Erin Ramai's Reviews > Lon Po Po: A Red-Riding Hood Story from China

Lon Po Po by Ed Young
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Jan 24, 2010

really liked it
bookshelves: multicultural-multiethnic, award-winning-and-honor-books, traditional-literature, picture-books, rated-and-reviewed, caldecott
Read on January 27, 2010

I gave this book a 4 star rating. Lon Po Po won a Caldecott medal in 1990. The illustrations combine ancient Chinese panel art with contemporary watercolors and pastels. The reading level of this book is appropriate for children aged 4-8, but can be enjoyed as a read aloud with younger children and as a trip down memory lane for older readers. However, reader be warned, it is slightly morbid.

Lon Po Po is a red riding hood story from China. It fits into both the multicultural and traditional categories of literature. Po Po is the name that the three grandchildren, Shang, Tao and Paotze call their grandmother. And Lon Po Po means granny wolf. The story follows the traditional pattern of red riding hood. The mother leaves the children alone, so that she can visit her mother, and while she is away the wolf comes to their door claiming to be their grandmother. The wolf says that his voice is lower because he has a cold and they let him in—in the dark. While he is lying in bed with the children, he continues to make excuses for his foot having a bush on it, and his hand having thorns on it (a variation on big eyes and sharp teeth). Shang, the eldest and most clever, is suspicious and lights a candle, which the wolf quickly blows out again. Even though it was lit for only a moment, she sees the wolf. Next, she decides to tempt the wolf with gingko. All of the children climb the gingko tree to get away from the wolf. They convince the wolf that gingko is only magical if it is plucked from the tree by the person eating it. But the wolf says that he is too old to climb the tree, so Shang tells him that the children will help him by hoisting him up inside of a basket. It ends well for the children, but not so for the wolf.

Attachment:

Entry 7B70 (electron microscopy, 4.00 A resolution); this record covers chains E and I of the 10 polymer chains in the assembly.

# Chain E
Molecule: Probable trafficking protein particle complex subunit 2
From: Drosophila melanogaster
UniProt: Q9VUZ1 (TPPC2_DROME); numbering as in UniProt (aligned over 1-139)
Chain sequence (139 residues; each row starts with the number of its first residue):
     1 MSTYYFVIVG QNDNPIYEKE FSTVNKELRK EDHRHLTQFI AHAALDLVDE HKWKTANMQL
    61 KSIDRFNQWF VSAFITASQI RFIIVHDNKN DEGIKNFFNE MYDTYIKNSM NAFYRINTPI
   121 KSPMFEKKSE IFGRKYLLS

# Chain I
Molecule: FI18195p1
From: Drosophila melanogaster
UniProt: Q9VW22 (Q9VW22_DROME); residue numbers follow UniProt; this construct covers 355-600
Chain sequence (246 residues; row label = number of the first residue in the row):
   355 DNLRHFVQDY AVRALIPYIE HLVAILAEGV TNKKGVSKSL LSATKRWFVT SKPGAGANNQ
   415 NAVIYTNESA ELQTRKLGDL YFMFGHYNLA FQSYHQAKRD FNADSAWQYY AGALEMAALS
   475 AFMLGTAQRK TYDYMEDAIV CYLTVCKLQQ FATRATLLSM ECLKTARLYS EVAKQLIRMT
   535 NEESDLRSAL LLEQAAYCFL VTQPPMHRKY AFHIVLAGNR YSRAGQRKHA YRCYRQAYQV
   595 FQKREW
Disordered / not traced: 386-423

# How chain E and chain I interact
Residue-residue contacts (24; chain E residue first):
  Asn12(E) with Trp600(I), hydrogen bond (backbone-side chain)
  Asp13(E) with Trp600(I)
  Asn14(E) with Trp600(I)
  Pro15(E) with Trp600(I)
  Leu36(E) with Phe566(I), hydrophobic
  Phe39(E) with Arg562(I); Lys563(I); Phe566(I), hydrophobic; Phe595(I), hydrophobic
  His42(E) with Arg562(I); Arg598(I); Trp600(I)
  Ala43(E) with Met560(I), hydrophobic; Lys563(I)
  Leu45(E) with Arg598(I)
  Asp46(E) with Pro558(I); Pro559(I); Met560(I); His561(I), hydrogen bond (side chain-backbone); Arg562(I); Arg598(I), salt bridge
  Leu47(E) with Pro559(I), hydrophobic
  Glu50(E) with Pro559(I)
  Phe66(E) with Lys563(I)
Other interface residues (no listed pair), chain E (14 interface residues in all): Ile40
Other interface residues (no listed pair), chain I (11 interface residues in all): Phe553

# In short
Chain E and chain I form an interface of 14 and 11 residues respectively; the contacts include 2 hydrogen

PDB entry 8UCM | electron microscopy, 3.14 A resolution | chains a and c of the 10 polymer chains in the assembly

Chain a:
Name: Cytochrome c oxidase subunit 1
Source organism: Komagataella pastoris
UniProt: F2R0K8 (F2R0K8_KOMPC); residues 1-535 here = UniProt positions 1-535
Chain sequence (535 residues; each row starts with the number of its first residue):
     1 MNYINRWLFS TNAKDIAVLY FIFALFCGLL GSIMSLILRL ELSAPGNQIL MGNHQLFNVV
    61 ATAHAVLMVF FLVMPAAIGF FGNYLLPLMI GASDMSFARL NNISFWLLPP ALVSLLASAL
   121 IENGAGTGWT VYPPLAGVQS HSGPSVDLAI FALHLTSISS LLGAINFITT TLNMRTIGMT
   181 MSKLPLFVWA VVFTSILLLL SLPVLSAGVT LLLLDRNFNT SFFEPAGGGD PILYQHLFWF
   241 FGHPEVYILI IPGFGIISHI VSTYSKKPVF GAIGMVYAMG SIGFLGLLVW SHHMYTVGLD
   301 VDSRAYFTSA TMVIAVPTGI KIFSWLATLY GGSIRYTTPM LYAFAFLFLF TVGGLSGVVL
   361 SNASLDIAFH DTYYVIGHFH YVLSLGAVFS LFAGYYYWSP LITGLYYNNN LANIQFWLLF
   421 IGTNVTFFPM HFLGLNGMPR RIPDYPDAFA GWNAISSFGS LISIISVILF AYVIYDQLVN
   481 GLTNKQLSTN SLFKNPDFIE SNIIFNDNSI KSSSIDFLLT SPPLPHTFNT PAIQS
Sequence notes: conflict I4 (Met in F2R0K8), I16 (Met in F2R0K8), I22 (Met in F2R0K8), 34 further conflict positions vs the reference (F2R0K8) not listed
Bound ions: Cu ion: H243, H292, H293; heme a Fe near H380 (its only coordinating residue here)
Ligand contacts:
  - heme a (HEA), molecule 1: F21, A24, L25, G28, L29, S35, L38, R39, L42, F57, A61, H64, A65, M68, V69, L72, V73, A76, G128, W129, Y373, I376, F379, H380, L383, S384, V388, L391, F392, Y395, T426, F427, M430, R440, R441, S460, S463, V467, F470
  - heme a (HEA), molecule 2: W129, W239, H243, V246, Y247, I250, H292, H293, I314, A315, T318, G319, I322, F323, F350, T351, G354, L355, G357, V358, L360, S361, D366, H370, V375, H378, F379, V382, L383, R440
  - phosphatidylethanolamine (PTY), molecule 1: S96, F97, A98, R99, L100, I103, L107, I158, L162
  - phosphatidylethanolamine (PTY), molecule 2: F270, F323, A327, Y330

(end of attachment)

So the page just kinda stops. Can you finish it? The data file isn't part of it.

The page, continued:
This book would be useful when teaching fairytales, especially along with a collection of red riding hood tales from various cultures. This type of study would also lend itself nicely to teaching comparison and contrast of various cultures’ take on a classic tale.
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Comments (showing 1-4 of 4) (4 new)

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Melissa I agree with your rating! This is an amazing of what we know as the "classic." Did you get to read it to the kids?


Lauma This was a captivating version of the Little Red story. I too, gave it 4 stars. I particularly loved the dark shadowy illustrations. However, I agree with you that it was a bit morbid at the end when they repeatedly dropped the wolf from the basket. I started feeling sorry for the wolf! ...Lauma


message 3: by Katina (new)

Katina I love the illustrations in this book! They are so dark and engaging. It is interesting to see how the classic story of the little red riding hood is interpreted in other cultures.


message 4: by L-Angelica (new)

L-Angelica Herrera-Vest I look forward to reading this book. It is going to be interesting to view a different version of the classic.


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